The University of Colorado at Boulder is planning to shut down its traditional journalism and mass communication programs.
 
In a statement on its website, the university says it wants to consider, instead, a new interdisciplinary academic program of information and communication technology and has set up an exploratory committee to help it do that.
 

The University of Colorado at Boulder is planning to shut down its traditional journalism and mass communication programs.
 
In a statement on its website, the university says it wants to consider, instead, a new interdisciplinary academic program of information and communication technology and has set up an exploratory committee to help it do that.

The statement says: "The creation of an exploratory committee will help to maximize the opportunity to form a new academic unit that will draw on existing strengths to prepare students for an ever-changing communications and media marketplace. The committee will forward recommendations to the provost by the end of the fall semester."

All the undergraduate and graduate students currently enrolled will be allowed to complete their degrees.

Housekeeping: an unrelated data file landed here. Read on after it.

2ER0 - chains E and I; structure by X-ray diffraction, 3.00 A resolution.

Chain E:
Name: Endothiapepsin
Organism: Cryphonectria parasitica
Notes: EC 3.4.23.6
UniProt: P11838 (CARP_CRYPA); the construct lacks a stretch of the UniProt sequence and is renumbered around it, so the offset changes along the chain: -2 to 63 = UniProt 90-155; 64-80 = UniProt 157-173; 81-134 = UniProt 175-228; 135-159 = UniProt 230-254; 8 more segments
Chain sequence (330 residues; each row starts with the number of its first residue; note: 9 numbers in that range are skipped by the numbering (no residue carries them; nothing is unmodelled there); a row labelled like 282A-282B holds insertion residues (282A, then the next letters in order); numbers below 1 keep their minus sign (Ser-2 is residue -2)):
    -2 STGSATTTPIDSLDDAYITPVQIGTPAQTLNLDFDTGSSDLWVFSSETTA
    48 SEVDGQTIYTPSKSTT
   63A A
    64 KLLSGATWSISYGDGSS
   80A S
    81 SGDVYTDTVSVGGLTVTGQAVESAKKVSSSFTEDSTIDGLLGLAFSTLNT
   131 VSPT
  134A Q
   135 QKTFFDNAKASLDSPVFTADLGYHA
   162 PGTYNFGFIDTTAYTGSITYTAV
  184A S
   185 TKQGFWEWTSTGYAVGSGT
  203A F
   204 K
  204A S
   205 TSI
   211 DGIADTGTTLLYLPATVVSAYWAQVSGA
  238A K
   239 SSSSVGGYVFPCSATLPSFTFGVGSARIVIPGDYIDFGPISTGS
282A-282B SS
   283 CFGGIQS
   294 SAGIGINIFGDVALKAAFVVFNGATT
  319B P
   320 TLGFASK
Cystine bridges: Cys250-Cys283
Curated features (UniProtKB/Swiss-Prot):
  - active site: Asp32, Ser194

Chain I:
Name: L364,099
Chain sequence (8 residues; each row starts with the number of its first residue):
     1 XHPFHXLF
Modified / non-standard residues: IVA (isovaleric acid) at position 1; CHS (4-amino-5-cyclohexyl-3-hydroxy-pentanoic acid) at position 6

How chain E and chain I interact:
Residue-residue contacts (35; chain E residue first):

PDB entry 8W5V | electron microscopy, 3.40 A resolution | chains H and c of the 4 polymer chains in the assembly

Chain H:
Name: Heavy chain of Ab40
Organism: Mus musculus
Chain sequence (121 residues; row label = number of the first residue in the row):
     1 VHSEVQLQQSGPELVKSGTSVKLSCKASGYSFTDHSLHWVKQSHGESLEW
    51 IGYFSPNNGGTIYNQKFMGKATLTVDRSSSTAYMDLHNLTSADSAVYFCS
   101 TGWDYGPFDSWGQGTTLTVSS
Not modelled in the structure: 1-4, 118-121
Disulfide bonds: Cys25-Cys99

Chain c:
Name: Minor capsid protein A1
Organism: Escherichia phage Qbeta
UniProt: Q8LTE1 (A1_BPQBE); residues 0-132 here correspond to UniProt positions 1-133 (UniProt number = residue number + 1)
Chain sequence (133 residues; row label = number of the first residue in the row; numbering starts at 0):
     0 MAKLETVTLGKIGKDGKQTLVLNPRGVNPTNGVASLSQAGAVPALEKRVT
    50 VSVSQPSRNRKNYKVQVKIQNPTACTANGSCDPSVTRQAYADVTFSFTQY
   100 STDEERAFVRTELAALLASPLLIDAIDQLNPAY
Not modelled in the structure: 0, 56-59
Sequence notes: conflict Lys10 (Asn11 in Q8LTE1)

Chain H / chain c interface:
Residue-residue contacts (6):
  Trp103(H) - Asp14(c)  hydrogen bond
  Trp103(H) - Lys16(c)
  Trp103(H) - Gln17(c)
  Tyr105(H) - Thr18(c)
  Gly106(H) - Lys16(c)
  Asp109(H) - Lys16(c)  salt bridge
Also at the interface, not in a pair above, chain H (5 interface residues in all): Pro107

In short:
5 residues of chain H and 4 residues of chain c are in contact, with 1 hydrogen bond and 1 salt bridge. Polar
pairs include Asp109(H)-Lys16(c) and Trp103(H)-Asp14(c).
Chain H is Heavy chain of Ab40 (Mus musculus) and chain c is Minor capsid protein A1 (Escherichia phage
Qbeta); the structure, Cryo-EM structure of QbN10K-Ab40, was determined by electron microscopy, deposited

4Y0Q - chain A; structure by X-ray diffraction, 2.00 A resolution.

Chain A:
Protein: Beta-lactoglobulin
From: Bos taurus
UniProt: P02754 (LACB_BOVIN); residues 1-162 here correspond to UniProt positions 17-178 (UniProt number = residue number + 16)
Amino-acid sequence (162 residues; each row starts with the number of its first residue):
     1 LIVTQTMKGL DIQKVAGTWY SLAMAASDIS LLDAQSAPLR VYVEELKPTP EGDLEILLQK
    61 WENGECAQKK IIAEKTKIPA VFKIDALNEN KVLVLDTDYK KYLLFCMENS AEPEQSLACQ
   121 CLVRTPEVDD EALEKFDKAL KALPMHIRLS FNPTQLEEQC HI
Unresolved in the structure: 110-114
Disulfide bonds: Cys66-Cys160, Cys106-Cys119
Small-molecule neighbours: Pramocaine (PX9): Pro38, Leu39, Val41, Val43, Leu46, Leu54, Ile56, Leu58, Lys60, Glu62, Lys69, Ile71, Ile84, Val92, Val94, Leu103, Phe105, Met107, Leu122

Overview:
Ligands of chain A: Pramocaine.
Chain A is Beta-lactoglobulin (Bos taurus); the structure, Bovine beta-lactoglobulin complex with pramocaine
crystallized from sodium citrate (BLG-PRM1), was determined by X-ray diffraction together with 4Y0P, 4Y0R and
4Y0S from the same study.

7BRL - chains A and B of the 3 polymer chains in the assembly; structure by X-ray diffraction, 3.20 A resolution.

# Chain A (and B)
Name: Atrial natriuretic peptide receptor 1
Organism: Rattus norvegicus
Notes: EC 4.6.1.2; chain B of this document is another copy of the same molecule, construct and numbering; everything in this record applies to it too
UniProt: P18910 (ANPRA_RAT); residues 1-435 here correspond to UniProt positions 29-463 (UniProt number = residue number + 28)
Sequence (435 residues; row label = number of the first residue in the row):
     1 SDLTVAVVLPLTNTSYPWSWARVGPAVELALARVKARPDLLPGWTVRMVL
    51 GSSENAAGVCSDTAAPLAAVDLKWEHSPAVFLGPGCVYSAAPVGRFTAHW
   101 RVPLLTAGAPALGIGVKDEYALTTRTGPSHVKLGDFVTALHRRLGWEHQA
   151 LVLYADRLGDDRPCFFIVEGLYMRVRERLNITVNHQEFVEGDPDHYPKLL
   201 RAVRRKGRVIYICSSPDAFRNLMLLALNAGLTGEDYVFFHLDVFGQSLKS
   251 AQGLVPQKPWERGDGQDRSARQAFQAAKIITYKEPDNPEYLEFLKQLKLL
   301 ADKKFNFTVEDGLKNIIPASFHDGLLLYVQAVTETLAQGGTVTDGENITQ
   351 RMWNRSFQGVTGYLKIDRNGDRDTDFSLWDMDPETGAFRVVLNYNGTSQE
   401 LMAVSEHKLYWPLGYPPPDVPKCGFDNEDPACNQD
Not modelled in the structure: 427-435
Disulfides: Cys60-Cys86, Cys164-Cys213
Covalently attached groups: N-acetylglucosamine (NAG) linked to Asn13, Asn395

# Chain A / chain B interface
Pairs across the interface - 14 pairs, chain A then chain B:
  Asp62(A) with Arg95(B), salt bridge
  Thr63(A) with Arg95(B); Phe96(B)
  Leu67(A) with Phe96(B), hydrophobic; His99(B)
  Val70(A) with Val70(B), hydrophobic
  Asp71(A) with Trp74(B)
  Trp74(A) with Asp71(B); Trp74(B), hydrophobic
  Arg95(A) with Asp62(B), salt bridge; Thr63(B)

In a story publised by 9news.com the school's dean says many faculty welcome the move.

"Journalism school Dean Paul Voakes said most faculty see it as an opportunity to finally redefine journalism education at CU for the 21st century, as more people keep themselves informed online."

Another story published on an Boulder-based internet news service, The Daily Camera, says the school now enrolls 647 undergraduates; 58 master's students and 26 doctoral students.

That story also includes reaction from some students and faculty members.

 

"There's always two sides to change," said CU associate professor Tom Yulsman, co-director of the Center for Environmental Journalism. "There's opportunity, which is exciting. But change also brings risk, and that's unsettling. I'm excited and unsettled at the same time."